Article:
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Clin Cancer Res. 2013 Dec 15;19(24):6669-77. doi: 10.1158/1078-0432.CCR-13-1769. Epub 2013 Oct 28.

Anticipating the clinical use of prognostic gene expression-based tests for colon cancer stage II and III: is Godot finally arriving?

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Authors' Affiliations: Department of Cancer Prevention, Institute for Cancer Research, The Norwegian Radium Hospital; Departments of Gastrointestinal Surgery and Oncology, Oslo University Hospital; and Centre for Cancer Biomedicine, Faculty of Medicine, University of Oslo, Oslo, Norway.



According to current recommendations for adjuvant treatment, patients with colon cancer stage II are not routinely offered chemotherapy, unless considered to have a high risk of relapse based on specific clinicopathological parameters. Following these criteria, it is challenging to identify the subgroup of patients that will benefit the most from adjuvant treatment. Contrarily, patients with colon cancer stage III are routinely offered chemotherapy, but due to expected adverse effects and frailty, elderly patients are often excluded from standard protocols. Colon cancer is a disease of the elderly and accordingly, there is a large subgroup of patients for which guidelines for adjuvant treatment remain less clear. In these two clinical settings, improved risk stratification has great potential impact on patient care, anticipating that high-risk patients will benefit from chemotherapy. However, microsatellite instability is the only molecular prognostic marker recommended for clinical use.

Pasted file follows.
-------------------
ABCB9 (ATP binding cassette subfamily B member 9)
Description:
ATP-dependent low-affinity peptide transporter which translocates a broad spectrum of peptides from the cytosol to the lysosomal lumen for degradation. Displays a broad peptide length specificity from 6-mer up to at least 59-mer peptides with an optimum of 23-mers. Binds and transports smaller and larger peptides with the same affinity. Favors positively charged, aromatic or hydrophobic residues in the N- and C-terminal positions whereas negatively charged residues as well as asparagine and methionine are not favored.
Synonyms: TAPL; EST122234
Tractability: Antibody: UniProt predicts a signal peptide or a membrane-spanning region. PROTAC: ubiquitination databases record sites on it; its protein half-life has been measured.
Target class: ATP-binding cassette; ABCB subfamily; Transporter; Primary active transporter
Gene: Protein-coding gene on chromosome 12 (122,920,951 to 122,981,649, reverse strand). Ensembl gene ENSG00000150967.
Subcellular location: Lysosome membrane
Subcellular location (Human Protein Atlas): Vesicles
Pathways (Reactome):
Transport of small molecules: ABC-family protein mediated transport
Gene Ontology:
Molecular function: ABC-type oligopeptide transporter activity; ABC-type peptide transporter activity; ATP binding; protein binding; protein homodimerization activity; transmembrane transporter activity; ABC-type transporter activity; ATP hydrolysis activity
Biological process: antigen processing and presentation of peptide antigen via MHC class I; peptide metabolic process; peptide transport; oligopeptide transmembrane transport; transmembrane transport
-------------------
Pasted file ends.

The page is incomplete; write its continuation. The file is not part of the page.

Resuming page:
In this perspective, we provide an updated view on the status and clinical potential of the many proposed prognostic gene expression-based tests for colon cancer stage II and III.


The main limitation for clinical implementation is lack of prospective validation. For patients with stage II, highly promising tests have been identified and clinical trials are ongoing. For elderly patients with stage III, the value of such tests has received less focus, but promising early results have been shown.


Although awaiting results from prospective trials, improved risk assessment for patients with stage II and III is likely to be achieved in the foreseeable future.

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